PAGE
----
This paper looks at the implementation of smoking restrictions in Canadian workplaces in an attempt to discover the impetus for these new policies and laws, as well as some of their social and legal implications. Workplace smoking restrictions have come about because of new medical evidence claiming a real hazard to non-smokers from environmental tobacco smoke. Although this evidence is inconclusive with respect to healthy non-smokers, there is still enough suggestion of a long-term risk to warrant preventive action.
The increased incidence of Acquired Immunodeficiency Syndrome (AIDS) is beginning to have a significant impact in the workplace. Some unique employment issues are being raised because of two dimensions of the problem: first, the disease is fatal and to date there is no known cure; and second, as a result of the lack of knowledge about AIDS, a great deal of fear of transmission of the disease persists among other members of the workforce.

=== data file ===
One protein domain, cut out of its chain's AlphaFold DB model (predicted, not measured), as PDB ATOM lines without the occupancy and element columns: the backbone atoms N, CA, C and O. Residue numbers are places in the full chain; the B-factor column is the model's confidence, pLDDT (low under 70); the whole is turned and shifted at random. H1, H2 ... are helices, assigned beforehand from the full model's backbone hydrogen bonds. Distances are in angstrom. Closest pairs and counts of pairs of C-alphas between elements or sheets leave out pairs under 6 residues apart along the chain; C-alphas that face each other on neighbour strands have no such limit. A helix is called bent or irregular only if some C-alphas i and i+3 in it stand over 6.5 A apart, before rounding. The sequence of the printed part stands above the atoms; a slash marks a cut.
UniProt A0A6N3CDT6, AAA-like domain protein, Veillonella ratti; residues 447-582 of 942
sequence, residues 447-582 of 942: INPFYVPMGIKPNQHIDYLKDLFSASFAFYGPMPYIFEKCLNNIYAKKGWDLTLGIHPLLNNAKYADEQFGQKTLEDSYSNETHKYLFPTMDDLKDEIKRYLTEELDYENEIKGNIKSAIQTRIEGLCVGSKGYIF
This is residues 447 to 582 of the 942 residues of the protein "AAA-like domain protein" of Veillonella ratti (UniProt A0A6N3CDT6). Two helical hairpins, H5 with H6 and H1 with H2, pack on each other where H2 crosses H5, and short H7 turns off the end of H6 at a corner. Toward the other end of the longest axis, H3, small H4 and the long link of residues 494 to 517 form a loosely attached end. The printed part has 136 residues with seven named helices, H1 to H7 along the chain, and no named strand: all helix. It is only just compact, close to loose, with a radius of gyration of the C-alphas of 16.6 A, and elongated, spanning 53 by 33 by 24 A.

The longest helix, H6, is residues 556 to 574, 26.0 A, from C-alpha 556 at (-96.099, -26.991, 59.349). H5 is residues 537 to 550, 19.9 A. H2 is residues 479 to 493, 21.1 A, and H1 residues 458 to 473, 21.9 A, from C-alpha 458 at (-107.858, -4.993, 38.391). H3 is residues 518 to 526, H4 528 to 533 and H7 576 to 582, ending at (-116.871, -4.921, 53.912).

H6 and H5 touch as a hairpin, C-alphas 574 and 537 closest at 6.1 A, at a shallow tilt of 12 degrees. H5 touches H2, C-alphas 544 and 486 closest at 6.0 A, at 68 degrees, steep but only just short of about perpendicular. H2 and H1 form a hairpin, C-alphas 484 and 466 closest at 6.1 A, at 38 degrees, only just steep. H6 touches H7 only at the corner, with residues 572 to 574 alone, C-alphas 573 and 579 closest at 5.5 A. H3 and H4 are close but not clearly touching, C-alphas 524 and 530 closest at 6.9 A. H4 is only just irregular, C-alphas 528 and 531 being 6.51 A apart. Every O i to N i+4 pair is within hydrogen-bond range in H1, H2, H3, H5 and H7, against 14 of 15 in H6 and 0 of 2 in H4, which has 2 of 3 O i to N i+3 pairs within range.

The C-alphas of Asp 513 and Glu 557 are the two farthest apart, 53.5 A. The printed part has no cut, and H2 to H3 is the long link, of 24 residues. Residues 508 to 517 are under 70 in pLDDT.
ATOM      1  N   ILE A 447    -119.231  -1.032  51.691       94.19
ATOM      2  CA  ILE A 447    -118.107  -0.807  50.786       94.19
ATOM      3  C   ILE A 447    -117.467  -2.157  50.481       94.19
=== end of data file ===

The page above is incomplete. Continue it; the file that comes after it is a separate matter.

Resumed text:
Employment related drug testing has become a contentious issue in Canada. While some employers have implemented some form of drug testing and many more are still considering it, the extent of its legality has yet to be determined by the human rights commissions, arbitrators and the courts. This essay examines the legal implications of employment related drug testing in Canada by analyzing relevant human rights legislation, arbitral jurisprudence, and the Canadian Charter of Rights and Freedoms. In carrying out this analysis some reference is made to the legal developments in the United States.